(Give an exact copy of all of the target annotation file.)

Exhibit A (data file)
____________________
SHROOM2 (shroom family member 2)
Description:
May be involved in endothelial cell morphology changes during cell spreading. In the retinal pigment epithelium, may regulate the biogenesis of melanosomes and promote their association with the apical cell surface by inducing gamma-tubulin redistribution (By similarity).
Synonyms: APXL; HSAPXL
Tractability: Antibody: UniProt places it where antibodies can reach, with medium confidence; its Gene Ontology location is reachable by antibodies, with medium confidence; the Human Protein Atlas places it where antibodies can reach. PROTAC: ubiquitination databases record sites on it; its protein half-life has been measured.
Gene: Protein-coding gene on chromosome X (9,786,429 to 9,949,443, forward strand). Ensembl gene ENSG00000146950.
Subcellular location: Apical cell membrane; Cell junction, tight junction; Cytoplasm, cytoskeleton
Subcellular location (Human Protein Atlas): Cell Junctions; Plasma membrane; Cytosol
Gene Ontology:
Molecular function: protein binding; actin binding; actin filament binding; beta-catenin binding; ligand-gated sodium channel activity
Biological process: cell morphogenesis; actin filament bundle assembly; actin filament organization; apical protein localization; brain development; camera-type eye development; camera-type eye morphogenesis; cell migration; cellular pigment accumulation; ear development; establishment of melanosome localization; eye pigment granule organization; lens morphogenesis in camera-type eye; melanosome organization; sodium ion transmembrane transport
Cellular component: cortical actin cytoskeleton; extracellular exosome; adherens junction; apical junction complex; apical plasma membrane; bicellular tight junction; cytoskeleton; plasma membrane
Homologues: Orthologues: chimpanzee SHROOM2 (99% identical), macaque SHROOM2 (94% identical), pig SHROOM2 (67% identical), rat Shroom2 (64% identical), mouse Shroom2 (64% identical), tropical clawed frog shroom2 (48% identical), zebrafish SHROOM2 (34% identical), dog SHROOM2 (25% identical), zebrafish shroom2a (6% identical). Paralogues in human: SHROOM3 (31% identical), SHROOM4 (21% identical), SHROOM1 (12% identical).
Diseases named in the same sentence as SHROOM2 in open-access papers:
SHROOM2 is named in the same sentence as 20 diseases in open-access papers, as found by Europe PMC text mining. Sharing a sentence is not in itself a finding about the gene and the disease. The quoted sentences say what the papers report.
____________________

SHROOM2 (shroom family member 2)
Description:
May be involved in endothelial cell morphology changes during cell spreading. In the retinal pigment epithelium, may regulate the biogenesis of melanosomes and promote their association with the apical cell surface by inducing gamma-tubulin redistribution (By similarity).
Synonyms: APXL; HSAPXL
Tractability: Antibody: UniProt places it where antibodies can reach, with medium confidence; its Gene Ontology location is reachable by antibodies, with medium confidence; the Human Protein Atlas places it where antibodies can reach. PROTAC: ubiquitination databases record sites on it; its protein half-life has been measured.
Gene: Protein-coding gene on chromosome X (9,786,429 to 9,949,443, forward strand). Ensembl gene ENSG00000146950.
Subcellular location: Apical cell membrane; Cell junction, tight junction; Cytoplasm, cytoskeleton
Subcellular location (Human Protein Atlas): Cell Junctions; Plasma membrane; Cytosol
Gene Ontology:
Molecular function: protein binding; actin binding; actin filament binding; beta-catenin binding; ligand-gated sodium channel activity
Biological process: cell morphogenesis; actin filament bundle assembly; actin filament organization; apical protein localization; brain development; camera-type eye development; camera-type eye morphogenesis; cell migration; cellular pigment accumulation; ear development; establishment of melanosome localization; eye pigment granule organization; lens morphogenesis in camera-type eye; melanosome organization; sodium ion transmembrane transport
Cellular component: cortical actin cytoskeleton; extracellular exosome; adherens junction; apical junction complex; apical plasma membrane; bicellular tight junction; cytoskeleton; plasma membrane
Homologues: Orthologues: chimpanzee SHROOM2 (99% identical), macaque SHROOM2 (94% identical), pig SHROOM2 (67% identical), rat Shroom2 (64% identical), mouse Shroom2 (64% identical), tropical clawed frog shroom2 (48% identical), zebrafish SHROOM2 (34% identical), dog SHROOM2 (25% identical), zebrafish shroom2a (6% identical). Paralogues in human: SHROOM3 (31% identical), SHROOM4 (21% identical), SHROOM1 (12% identical).
Diseases named in the same sentence as SHROOM2 in open-access papers:
SHROOM2 is named in the same sentence as 20 diseases in open-access papers, as found by Europe PMC text mining. Sharing a sentence is not in itself a finding about the gene and the disease. The quoted sentences say what the papers report.